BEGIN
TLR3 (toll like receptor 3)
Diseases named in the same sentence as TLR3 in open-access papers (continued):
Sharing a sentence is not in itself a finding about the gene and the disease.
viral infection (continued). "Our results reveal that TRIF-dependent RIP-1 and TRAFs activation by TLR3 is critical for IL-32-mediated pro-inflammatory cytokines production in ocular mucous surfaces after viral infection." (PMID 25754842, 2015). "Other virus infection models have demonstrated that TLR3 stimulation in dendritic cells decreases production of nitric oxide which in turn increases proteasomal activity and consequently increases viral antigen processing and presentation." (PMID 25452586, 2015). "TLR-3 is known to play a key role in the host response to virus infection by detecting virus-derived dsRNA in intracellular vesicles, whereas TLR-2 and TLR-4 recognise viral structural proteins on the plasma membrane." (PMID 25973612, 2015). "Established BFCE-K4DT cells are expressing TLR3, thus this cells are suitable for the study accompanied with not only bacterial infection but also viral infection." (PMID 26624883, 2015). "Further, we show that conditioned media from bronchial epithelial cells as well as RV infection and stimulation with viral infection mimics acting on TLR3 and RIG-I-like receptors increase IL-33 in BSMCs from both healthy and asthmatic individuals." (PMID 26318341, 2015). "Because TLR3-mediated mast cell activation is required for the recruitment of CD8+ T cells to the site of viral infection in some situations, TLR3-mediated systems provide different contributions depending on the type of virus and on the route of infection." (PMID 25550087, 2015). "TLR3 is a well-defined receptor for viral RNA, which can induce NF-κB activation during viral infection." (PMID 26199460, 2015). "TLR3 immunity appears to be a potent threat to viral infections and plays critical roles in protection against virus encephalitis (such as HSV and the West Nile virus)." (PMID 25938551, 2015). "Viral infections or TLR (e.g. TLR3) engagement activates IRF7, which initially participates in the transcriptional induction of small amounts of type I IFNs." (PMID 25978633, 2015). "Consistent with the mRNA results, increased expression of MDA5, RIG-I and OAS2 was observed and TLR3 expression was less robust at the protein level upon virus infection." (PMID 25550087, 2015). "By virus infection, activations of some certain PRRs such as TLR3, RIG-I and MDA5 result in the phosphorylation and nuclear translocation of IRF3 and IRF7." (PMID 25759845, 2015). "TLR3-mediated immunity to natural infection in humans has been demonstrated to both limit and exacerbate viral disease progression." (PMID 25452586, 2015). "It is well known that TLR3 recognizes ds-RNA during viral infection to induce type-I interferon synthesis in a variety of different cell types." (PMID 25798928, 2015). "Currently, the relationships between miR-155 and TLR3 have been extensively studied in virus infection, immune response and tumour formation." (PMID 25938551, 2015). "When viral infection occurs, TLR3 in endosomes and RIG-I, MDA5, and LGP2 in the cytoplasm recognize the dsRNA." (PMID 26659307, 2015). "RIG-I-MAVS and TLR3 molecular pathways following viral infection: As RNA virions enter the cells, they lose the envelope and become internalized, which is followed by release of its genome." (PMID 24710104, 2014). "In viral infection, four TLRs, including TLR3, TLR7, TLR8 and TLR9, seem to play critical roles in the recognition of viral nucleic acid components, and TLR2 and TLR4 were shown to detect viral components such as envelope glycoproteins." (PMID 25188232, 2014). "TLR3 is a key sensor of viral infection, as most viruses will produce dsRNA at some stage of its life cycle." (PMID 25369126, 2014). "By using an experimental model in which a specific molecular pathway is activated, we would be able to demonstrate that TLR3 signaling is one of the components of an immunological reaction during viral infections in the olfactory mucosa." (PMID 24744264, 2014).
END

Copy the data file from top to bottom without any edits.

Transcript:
TLR3 (toll like receptor 3)
Diseases named in the same sentence as TLR3 in open-access papers (continued):
Sharing a sentence is not in itself a finding about the gene and the disease.
viral infection (continued). "Our results reveal that TRIF-dependent RIP-1 and TRAFs activation by TLR3 is critical for IL-32-mediated pro-inflammatory cytokines production in ocular mucous surfaces after viral infection." (PMID 25754842, 2015). "Other virus infection models have demonstrated that TLR3 stimulation in dendritic cells decreases production of nitric oxide which in turn increases proteasomal activity and consequently increases viral antigen processing and presentation." (PMID 25452586, 2015). "TLR-3 is known to play a key role in the host response to virus infection by detecting virus-derived dsRNA in intracellular vesicles, whereas TLR-2 and TLR-4 recognise viral structural proteins on the plasma membrane." (PMID 25973612, 2015). "Established BFCE-K4DT cells are expressing TLR3, thus this cells are suitable for the study accompanied with not only bacterial infection but also viral infection." (PMID 26624883, 2015). "Further, we show that conditioned media from bronchial epithelial cells as well as RV infection and stimulation with viral infection mimics acting on TLR3 and RIG-I-like receptors increase IL-33 in BSMCs from both healthy and asthmatic individuals." (PMID 26318341, 2015). "Because TLR3-mediated mast cell activation is required for the recruitment of CD8+ T cells to the site of viral infection in some situations, TLR3-mediated systems provide different contributions depending on the type of virus and on the route of infection." (PMID 25550087, 2015). "TLR3 is a well-defined receptor for viral RNA, which can induce NF-κB activation during viral infection." (PMID 26199460, 2015). "TLR3 immunity appears to be a potent threat to viral infections and plays critical roles in protection against virus encephalitis (such as HSV and the West Nile virus)." (PMID 25938551, 2015). "Viral infections or TLR (e.g. TLR3) engagement activates IRF7, which initially participates in the transcriptional induction of small amounts of type I IFNs." (PMID 25978633, 2015). "Consistent with the mRNA results, increased expression of MDA5, RIG-I and OAS2 was observed and TLR3 expression was less robust at the protein level upon virus infection." (PMID 25550087, 2015). "By virus infection, activations of some certain PRRs such as TLR3, RIG-I and MDA5 result in the phosphorylation and nuclear translocation of IRF3 and IRF7." (PMID 25759845, 2015). "TLR3-mediated immunity to natural infection in humans has been demonstrated to both limit and exacerbate viral disease progression." (PMID 25452586, 2015). "It is well known that TLR3 recognizes ds-RNA during viral infection to induce type-I interferon synthesis in a variety of different cell types." (PMID 25798928, 2015). "Currently, the relationships between miR-155 and TLR3 have been extensively studied in virus infection, immune response and tumour formation." (PMID 25938551, 2015). "When viral infection occurs, TLR3 in endosomes and RIG-I, MDA5, and LGP2 in the cytoplasm recognize the dsRNA." (PMID 26659307, 2015). "RIG-I-MAVS and TLR3 molecular pathways following viral infection: As RNA virions enter the cells, they lose the envelope and become internalized, which is followed by release of its genome." (PMID 24710104, 2014). "In viral infection, four TLRs, including TLR3, TLR7, TLR8 and TLR9, seem to play critical roles in the recognition of viral nucleic acid components, and TLR2 and TLR4 were shown to detect viral components such as envelope glycoproteins." (PMID 25188232, 2014). "TLR3 is a key sensor of viral infection, as most viruses will produce dsRNA at some stage of its life cycle." (PMID 25369126, 2014). "By using an experimental model in which a specific molecular pathway is activated, we would be able to demonstrate that TLR3 signaling is one of the components of an immunological reaction during viral infections in the olfactory mucosa." (PMID 24744264, 2014).